Abgarus

Abgarus (ABAGARUS, AGBARUS; sometimes derived from the Arabic Akbar, "greater," but better from the Armenian Avag, "great," and air, "man;" see Ersch und Gruber, s.v. Abgar), the common name of the petty princes (or Toparchs) who ruled at Edessa in Mesopotamia, of one of whom there is an Eastern tradition, recorded by Eusebius (Eccl. Hist. 1:13), that he wrote a letter to Christ, who transmitted a reply. Eusebius gives copies of both letters, as follows:

"Abgarus, Prince of Edessa, to Jesus, the merciful Savior, who has appeared in the country of Jerusalem, greeting. I have been informed of the prodigies and cures wrought by you without the use of herbs or medicines, and by the efficacy only of your words. I am told that you enable cripples to walk; that you force devils from the bodies possessed; that there is no disease, however incurable, which you do not heal, and that you restore the dead to life. These wonders persuade me that you are some god descended from heaven, or that you are the Son of God. For this reason I have taken the liberty of writing this letter to you, beseeching you to come and see me, and to cure me of the indisposition under which I have so long labored. I understand that the Jews persecute you, murmur at your miracles, and seek your destruction. I have here a beautiful and agreeable city which, though it be not very large, will be sufficient to supply you with every thing that is necessary." To this letter it is said Jesus Christ returned him an answer in the following terms: "You are happy, Abagarus, thus to have believed in me without having seen me; for it is written of me, that they who shall see me will not believe in me, and that they who have never seen me shall believe and be saved. As to the desire you express in receiving a visit from me, I must tell you that all things for which I am come must be fulfilled in the country where I am; when this is done, I must return to him who sent me. And when I am departed hence, I will send to you one of my disciples, who will cure you of the disease of which you complain, and give life to you and to those that are with you." According to Moses of Chorene (died 470), the reply was written by the Apostle Thomas.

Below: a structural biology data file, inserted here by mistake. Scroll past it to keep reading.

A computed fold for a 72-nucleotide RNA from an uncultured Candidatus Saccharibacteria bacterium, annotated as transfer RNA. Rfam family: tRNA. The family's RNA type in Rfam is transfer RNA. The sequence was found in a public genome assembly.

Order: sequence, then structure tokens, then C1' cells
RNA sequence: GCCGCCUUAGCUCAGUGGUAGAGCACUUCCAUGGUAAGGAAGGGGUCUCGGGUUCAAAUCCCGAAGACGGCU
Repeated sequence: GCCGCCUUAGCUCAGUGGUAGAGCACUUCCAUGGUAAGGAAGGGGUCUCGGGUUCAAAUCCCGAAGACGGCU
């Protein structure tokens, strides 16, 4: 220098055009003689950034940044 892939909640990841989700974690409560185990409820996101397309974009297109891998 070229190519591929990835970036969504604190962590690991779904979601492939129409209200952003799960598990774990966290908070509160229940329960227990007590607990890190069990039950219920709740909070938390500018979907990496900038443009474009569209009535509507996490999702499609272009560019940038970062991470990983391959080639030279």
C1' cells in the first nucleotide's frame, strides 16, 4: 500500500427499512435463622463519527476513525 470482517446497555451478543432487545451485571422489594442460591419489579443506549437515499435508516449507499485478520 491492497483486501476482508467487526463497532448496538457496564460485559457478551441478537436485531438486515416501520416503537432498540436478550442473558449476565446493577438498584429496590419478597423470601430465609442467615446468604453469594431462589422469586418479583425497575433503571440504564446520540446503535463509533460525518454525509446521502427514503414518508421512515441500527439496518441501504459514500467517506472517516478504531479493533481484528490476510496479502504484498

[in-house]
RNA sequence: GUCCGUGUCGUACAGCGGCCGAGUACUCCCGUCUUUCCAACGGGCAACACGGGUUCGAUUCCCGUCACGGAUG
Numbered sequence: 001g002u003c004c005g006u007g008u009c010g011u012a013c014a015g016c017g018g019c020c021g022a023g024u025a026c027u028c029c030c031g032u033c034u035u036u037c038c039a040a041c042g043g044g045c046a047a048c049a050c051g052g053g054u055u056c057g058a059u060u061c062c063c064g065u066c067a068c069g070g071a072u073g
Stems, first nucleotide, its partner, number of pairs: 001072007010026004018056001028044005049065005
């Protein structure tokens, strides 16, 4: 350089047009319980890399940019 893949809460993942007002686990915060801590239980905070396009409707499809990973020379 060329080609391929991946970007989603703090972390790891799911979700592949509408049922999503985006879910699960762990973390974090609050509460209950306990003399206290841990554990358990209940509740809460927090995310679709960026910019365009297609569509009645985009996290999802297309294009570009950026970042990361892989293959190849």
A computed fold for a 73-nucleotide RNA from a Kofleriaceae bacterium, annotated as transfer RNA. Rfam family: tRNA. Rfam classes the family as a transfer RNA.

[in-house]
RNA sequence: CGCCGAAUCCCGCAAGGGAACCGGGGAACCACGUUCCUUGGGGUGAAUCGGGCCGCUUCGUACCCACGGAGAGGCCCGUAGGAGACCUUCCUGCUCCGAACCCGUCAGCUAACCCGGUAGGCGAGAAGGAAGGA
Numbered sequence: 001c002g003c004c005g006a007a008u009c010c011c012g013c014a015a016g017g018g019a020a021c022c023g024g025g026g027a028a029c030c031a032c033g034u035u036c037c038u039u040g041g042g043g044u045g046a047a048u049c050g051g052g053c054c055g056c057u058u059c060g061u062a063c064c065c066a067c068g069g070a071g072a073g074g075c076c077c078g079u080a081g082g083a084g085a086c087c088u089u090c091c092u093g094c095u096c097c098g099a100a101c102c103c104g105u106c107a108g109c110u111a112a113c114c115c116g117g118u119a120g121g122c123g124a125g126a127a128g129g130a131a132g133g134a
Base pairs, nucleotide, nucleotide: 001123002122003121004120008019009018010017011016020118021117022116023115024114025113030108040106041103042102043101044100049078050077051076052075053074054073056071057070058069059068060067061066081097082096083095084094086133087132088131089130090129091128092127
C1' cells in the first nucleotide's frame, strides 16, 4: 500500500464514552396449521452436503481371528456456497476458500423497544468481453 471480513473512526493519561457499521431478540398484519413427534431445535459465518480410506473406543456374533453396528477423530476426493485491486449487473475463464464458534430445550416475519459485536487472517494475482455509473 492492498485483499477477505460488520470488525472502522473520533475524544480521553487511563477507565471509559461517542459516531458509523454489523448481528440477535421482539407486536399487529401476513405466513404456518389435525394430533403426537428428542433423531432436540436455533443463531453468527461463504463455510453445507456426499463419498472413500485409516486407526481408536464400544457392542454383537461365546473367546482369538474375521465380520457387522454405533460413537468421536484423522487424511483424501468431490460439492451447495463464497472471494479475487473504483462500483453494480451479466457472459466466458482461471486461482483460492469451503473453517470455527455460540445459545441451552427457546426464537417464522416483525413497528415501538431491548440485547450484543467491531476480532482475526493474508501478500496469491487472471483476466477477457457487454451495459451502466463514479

Eusebius further states that, after the ascension of Christ, the Apostle Thomas sent Thaddaeus, one of the seventy, to Abgar, who cured him of leprosy, and converted him, together with his subjects. The documents from which this narrative is drawn were found by Eusebius in the archives of Edessa. Moses of Chorene relates further that Abgarus, after his conversion, wrote letters in defense of Christianity to the Emperor Tiberius and to the king of Persia. He is also the first who mentions that Christ sent to Abgarus, together with a reply, a handkerchief impressed with his portrait. The letter of Christ to Abgarus was declared apocryphal by the Council of Rome, A.D. 494; but in the Greek Church many continued to believe in its authenticity, and the people of Edessa believed that their city was made unconquerable by the possession of this palladium. The original is said to have later been brought to Constantinople. In modern times, the correspondence of Abgarus, as well as the portrait of Christ, are generally regarded as forgeries; yet the authenticity of the letters is defended by Tillemont, Memoires pour Servir a L' Hist. Eccles. 1, p. 362, 615; by Welte, Tubing. Quartalschrift, 1842, p. 335 et seq., and several others. Two churches, St. Sylvester's at Rome, and a church of Genoa, profess each to have the original of the portrait. A beautiful copy of the portrait in Rome is given in W. Grimm, Die Sage vom Ursprung der Christusbilder (Berlin, 1843). The authenticity of the portrait in Genoa is defended by the Mechitarist, M. Samuelian. Hefele puts its origin in the fifteenth century, but believes it to be the copy of an older portrait. See the treatises on this subject, in Latin, by Frauendorff (Lips. 1693), Albinus (Viteb. 1694), E. Dalhuse (Hafn. 1699), Schulze (Regiom. 1706); Semler (Hal. 1759), Heine (Hal. 1768); Zeller (Frnkf. ad O. 1798); in German, by Hartmann (Jena, 1796), Rink (in the Mergenblatt, 1819, No. 110, and in Ilgen's Zeitschr. 1843, 2:3-26); and comp. Bayer, Hist. Edessana, p. 104 sq., 358 sq. See, also, Neander, Ch. Hist. 1:80; Mosheim, Comm. 1:95; Lardner, Works, 6:596; Stud. u. Krit. 1860, 3; and the articles SEE CHRIST, SEE IMAGES OF; JESUS.

 
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